Type: Barge Yacht
Length: 40 ft
Beam: 11 ft 4 ins
Draft: 2 ft
Displacement: 22 tons
Engine: Thorneycroft ‘Handy Billy’
Construction: Carvel, oak
Builder: Sittingbourne Ship Co
Boat Year: 1930
Nancibelle's name appears in several official records of the Little Ships which helped in the evacuation of Dunkirk and is credited with bringing back ninety-seven troops in a single voyage. But no further details are known.
After the heyday of the successful and romantic spritsail working barges in the nineteenth century, around 1890 the new concept of half-sized 'barge yachts' was developed. Compared with the 80ft-90ft length and 22ft beam of the working boats, these 'barge yachts' were 40ft in length, 11ft wide and had only a 2ft draft. In place of the cargo hold they had comfortable and roomy cabins which made them ideal to adapt as house-boats and they were provided with a ketch rig and the traditional lee boards.
Unusually, the Nancibelle was spritsail rigged with her main mast stepped above the coach roof. She was built in 1930 for a Mr F.W. Newman by the Sittingbourne Ship Building Company on the River Swale in Kent. Subsequent owners included Mr E.J.Newell, Dr H. Graham Hodson (a radiologist), Mr A. L. Wilcox and Mr Geoffrey Lambert. She changed hands three times before the war.
In 1948 Nancibelle was purchased by Captain and Mrs C.R.V. Pugh, to serve as a base for their family whilst Captain C.R.V. Pugh CBE, RN completed his final two years in the Royal Navy as Director of Air Accident Prevention at the Admiralty. She was kept her at Bourne End near the Spade Oak Ferry, Maidenhead, from where Capt. Pugh would row ashore (in his naval uniform!) to travel to London and back each day by train. Nancibelle was registered with Lloyds Register of Shipping at that time.
From here Nancibelle returned down the River Thames to Conyers Quay on the River Swale where she was to be re-bottomed (renewing the wooden inner hull) and re-fitted out in preparation for the Pugh family to sail her around the coast, initially to the Solent /Southampton for the 1953 Spithead Coronation Review.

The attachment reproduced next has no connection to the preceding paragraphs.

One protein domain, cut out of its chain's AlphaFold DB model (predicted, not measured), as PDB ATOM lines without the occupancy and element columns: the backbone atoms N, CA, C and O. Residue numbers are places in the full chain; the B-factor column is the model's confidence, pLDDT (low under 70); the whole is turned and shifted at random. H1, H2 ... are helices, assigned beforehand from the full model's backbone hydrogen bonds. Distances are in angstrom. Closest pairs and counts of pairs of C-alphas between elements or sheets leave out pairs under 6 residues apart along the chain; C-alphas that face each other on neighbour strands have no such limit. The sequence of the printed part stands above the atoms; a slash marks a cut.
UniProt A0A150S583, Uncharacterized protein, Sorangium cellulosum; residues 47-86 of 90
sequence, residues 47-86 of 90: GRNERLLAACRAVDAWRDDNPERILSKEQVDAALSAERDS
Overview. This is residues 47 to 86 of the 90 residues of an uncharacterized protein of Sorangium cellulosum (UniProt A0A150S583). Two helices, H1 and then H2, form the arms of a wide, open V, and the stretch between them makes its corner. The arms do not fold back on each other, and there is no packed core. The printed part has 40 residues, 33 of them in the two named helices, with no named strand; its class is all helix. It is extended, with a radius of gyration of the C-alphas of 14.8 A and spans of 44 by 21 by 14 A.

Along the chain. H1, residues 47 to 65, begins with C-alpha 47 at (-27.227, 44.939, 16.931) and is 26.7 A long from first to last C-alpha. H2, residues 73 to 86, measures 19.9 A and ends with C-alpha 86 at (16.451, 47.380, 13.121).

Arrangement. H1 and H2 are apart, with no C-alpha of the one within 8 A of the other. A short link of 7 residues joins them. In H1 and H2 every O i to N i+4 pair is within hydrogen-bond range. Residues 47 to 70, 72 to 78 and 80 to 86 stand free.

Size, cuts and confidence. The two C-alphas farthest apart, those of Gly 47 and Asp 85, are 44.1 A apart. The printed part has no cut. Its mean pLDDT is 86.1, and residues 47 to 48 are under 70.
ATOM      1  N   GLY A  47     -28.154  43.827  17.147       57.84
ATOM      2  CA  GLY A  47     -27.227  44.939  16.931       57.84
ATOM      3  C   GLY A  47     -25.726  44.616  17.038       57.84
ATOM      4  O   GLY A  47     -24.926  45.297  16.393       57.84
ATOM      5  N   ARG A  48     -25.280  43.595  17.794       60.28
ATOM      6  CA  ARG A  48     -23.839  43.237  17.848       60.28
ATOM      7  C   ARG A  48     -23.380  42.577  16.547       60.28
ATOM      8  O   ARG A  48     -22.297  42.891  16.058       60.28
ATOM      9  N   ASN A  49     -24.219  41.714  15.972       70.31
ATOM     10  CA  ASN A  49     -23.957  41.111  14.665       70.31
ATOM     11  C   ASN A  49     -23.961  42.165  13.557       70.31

In 1954, following Capt. Pugh's retirement from the Royal Navy, Nancibelle, was sailed to Cornwall, and moored on the Helford River. With just an eighteen inch draft with lee boards raised, the 40’ vessel posed no threat to the nearby oyster beds, which at that time were a vital link to the then thriving Helford oyster industry located further downstream from her mud berth in Polwheveral creek.
Nancibelle’s winter berth was a little mud dock that was dug out alongside Scott’s Quay, once a working granite shipping quay.
Sadly, in 1961 Nancibelle was vandalised at her remote winter berth. Local thieves seeking to extract her valuable lead outlet pipes and skin fittings ensured that she sank at her mooring.
Despite the best efforts of the Pugh family the damage was too much for them to restore in such a remote spot. Early in 1962 Nancibelle was sold to a family from Falmouth, and she was towed round to the Penryn River, where she was lived aboard as a houseboat by a succession of families for nearly thirty years. In the 1970s she had her mast and rigging removed, and also lost her two Thorneycroft ‘Handy Billy’ engines. In early 2000 she was ‘too far gone’ for renovation and towed away for scrappage by Falmouth Harbour Authorities.
Updated June 2014 Source Nicci Pugh.